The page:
Another Hollywood romp from Lefcourt (Eleven Karens, 2003, etc.), who takes us on the road with a washed-up TV producer trying to jump-start his career with a reality series in Uzbekistan.
Charlie Berns, like every has-been in LA, was a serious player not so long ago. But for the past four years Charlie has run out of ideas—at least the sort anyone in town wants to buy. Broke and homeless, Charlie has been reduced to living in his nephew’s pool house and driving a borrowed Honda to his DA (Debtors Anonymous) meetings. At one of these, he meets a shadowy character named Fenster, who claims to work for the CIA and pitches Charlie one of the strangest story ideas he’s ever heard: a reality show about a Central Asian warlord. It’s an indication of how desperate Charlie is that he not only hears Fenster out but signs on for the pitch, which he takes to a secret subsidiary of ABC called (what else?) ABCD. They snap up Fenster’s treatment, and soon Charlie and Fenster are trekking deep into the mountains of Uzbekistan to meet Izbul Kharkov, a rebel warlord who rules over a godforsaken region of the former Soviet Union that’s about the size of Montana. A big fan of The Sopranos, Izbul is delighted at the thought of appearing on TV and gladly agrees to allow a crew of Polish cameramen to follow him and his family around all day as they work, eat, argue, copulate, kill camels, fight off hand-grenade attacks, assassinate rivals, and shake down old men and children who owe them money. The show is an immediate hit, but Charlie is the victim of his own success when the Georgian mafia, the State Department, the IRS, and the US Special Forces become involved. No such thing as bad publicity? Maybe in LA, but not Uzbekistan.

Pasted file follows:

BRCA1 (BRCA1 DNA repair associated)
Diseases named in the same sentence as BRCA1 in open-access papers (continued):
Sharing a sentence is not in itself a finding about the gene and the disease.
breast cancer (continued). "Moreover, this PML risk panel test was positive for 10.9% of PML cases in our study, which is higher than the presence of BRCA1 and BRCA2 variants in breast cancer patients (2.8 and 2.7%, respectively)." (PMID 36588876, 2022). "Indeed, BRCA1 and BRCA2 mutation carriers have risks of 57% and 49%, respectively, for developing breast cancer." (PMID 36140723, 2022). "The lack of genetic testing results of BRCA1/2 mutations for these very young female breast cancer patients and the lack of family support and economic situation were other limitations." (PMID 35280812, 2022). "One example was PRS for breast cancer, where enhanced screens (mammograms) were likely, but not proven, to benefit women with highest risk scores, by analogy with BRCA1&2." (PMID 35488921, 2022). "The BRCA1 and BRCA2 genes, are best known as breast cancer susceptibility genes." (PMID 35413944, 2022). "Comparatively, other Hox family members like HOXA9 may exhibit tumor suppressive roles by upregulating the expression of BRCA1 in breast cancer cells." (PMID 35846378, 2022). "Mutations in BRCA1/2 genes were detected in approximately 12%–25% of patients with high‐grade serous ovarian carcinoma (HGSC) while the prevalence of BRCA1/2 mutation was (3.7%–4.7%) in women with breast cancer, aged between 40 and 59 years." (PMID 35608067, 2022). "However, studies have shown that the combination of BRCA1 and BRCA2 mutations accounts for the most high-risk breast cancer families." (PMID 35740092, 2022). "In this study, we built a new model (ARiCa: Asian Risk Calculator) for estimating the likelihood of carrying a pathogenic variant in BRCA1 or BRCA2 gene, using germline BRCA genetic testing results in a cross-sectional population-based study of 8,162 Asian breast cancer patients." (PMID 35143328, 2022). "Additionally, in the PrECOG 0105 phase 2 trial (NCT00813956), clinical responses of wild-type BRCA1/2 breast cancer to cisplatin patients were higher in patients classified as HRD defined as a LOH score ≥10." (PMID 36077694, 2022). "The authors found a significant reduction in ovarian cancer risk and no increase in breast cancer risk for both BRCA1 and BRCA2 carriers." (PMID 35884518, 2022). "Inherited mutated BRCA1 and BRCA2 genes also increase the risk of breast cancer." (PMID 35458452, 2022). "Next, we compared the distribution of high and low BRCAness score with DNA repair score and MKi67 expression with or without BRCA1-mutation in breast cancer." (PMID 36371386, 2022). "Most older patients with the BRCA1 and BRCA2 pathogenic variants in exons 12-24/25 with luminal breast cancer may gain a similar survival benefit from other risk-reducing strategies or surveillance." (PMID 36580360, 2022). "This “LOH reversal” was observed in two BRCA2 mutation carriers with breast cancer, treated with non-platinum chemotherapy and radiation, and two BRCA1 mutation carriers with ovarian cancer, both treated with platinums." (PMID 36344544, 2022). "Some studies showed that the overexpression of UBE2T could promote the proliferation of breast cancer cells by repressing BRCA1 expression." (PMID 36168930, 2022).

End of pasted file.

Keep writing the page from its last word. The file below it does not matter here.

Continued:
Outrageously funny, deftly narrated, but spun out for too many pages, tripping up on its own tangled plot.